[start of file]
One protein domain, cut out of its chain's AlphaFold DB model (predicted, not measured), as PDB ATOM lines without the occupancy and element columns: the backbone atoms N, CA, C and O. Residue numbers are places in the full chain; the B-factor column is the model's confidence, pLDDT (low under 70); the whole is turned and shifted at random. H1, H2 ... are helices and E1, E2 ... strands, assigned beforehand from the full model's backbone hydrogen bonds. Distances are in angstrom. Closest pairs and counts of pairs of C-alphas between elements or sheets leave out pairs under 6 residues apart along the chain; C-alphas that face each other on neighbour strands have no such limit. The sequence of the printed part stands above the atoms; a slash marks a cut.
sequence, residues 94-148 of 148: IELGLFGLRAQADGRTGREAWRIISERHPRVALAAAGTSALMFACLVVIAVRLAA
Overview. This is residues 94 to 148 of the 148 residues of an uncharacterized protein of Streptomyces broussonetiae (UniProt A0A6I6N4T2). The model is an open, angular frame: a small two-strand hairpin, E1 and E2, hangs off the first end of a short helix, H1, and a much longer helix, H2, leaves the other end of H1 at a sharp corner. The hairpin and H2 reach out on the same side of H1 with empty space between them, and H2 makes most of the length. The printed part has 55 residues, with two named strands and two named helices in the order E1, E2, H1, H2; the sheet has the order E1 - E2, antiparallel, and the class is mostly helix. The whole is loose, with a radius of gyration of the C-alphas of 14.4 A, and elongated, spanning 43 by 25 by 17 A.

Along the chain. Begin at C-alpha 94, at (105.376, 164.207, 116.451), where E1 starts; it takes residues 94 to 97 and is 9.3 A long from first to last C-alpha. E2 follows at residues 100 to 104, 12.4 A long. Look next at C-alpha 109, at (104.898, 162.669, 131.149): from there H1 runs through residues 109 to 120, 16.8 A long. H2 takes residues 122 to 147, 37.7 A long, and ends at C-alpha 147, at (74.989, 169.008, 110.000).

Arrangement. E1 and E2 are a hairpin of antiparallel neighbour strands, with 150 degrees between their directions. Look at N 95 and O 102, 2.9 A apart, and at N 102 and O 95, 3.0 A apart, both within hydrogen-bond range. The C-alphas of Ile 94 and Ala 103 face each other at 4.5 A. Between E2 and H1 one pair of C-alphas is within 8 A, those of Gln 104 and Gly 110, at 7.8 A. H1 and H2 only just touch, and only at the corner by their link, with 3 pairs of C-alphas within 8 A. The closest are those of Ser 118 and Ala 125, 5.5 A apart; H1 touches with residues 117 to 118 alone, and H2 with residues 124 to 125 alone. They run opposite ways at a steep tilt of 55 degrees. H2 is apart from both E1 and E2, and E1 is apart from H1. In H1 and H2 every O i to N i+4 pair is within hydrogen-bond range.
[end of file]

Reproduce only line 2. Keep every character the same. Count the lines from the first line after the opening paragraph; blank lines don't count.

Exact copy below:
Overview. This is residues 94 to 148 of the 148 residues of an uncharacterized protein of Streptomyces broussonetiae (UniProt A0A6I6N4T2). The model is an open, angular frame: a small two-strand hairpin, E1 and E2, hangs off the first end of a short helix, H1, and a much longer helix, H2, leaves the other end of H1 at a sharp corner. The hairpin and H2 reach out on the same side of H1 with empty space between them, and H2 makes most of the length. The printed part has 55 residues, with two named strands and two named helices in the order E1, E2, H1, H2; the sheet has the order E1 - E2, antiparallel, and the class is mostly helix. The whole is loose, with a radius of gyration of the C-alphas of 14.4 A, and elongated, spanning 43 by 25 by 17 A.